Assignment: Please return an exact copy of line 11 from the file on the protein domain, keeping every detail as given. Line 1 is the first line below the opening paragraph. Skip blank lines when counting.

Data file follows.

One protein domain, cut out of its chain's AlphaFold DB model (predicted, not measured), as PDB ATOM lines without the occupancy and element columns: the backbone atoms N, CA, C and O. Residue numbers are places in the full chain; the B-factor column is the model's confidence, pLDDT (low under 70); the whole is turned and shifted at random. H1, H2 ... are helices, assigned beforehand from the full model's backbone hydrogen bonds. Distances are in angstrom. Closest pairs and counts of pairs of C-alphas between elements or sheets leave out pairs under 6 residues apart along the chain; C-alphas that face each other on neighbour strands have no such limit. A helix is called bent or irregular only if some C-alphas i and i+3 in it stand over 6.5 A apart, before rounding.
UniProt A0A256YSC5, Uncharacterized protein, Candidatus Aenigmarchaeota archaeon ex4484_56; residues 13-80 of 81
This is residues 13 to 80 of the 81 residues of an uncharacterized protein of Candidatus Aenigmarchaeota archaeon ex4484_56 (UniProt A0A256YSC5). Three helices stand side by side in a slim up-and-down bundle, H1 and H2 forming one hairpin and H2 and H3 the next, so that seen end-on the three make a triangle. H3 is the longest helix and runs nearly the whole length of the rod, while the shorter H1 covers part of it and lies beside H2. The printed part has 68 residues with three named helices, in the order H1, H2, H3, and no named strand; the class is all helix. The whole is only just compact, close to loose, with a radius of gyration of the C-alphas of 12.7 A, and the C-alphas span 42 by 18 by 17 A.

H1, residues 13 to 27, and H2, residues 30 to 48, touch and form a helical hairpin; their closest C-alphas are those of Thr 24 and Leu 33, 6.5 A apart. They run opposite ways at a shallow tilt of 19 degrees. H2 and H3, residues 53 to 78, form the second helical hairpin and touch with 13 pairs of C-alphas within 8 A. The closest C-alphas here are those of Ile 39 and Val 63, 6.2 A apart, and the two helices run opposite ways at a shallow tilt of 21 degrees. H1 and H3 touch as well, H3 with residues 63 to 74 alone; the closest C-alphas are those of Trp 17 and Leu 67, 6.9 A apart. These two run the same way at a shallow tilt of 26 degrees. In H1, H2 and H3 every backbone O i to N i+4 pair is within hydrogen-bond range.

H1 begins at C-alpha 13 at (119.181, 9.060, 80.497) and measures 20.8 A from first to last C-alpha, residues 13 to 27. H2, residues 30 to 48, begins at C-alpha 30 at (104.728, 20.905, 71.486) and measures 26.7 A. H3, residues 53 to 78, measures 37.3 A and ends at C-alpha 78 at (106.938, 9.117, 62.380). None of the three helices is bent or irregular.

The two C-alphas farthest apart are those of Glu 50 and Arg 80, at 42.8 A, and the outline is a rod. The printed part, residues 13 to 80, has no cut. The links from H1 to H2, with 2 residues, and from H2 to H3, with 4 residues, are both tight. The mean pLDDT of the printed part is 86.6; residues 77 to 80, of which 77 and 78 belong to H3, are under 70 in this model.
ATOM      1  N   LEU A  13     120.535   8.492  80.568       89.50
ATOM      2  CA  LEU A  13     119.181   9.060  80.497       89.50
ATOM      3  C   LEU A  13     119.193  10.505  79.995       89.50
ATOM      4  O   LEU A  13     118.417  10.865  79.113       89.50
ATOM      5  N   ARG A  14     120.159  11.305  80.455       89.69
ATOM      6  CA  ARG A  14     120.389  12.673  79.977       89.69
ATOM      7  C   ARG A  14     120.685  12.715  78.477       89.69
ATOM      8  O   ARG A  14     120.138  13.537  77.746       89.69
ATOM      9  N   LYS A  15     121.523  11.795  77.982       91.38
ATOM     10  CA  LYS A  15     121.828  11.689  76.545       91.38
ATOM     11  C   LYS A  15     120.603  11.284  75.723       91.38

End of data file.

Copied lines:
ATOM      6  CA  ARG A  14     120.389  12.673  79.977       89.69